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  • I've been getting back into running after a long and arduous injury. I'm guarded now, afraid of doing any more damage, and I'm slower than ever before. Frustrating, but I'm thankful to at least have a little "git" to my "gittyup". I went out for my long run today because I'm training for a marathon again. In runner-speak, that is the run that is your longest, slowest run of the week. The run that will increase your mileage systematically and usher you to your finish line, whatever distance that may be.

    Over the course of the particular route that I had laid out there is a massive hill to face. Even on a good day or a short run, I do my best to shuffle up to its crest.

    As I was running, at about mile 4, I knew that hill was coming up soon. I had been dreading it. And you know, just as I thought, that hill towered over me as soon as I turned the corner. Just grinning a smug grin. I thought, "Of course. That son-of-a-bitch".

    Suddenly, a little bit of a girl in brown leather cowgirl boots and a pink poofy skirt jumped right from the steamy July woods as I was making my ascent. She obviously was taking a hike with her family and instead of staying with her pack she started running beside me. Right up that hill like she had not even given it a second thought. I looked down at her, she was a stranger to me, but I noticed her long, brown hair streaming behind her as she pushed herself full throttle in those boots up that terrifying hill. She just smiled and all I could do was smile right back.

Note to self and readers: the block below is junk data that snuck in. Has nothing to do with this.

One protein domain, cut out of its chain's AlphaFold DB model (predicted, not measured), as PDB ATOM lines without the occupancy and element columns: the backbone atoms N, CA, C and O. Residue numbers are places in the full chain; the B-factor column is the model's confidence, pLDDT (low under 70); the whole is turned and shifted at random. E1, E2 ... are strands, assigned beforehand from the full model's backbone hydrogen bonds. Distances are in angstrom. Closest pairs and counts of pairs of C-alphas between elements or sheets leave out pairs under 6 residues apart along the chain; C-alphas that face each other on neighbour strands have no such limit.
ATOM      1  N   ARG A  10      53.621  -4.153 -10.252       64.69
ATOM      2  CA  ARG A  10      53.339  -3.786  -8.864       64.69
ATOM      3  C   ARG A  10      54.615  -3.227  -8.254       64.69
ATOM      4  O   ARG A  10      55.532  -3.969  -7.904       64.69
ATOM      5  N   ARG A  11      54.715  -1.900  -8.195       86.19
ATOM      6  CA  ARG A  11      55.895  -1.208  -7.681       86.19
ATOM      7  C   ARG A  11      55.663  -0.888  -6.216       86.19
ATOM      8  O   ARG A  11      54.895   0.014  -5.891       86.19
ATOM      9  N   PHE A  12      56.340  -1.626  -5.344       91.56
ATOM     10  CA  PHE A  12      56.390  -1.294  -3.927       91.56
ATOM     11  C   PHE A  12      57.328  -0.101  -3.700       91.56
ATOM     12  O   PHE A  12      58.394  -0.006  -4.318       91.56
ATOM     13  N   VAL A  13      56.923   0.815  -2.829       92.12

It's like she was a messenger saying "Gather yourself, Little One, you've got this thing."
    And God I needed that moment. I needed just to remember to run through a hill and not up it.

    Her mom and common sense called her back to rejoin her family, but we had made it up that hill. She turned around and went back down all the while never saying a word. I was so thankful for the run, her boots, that smile. So thankful, in fact, I went home and put on my own cowgirl boots for the rest of the day because I might not ever pass this way again.
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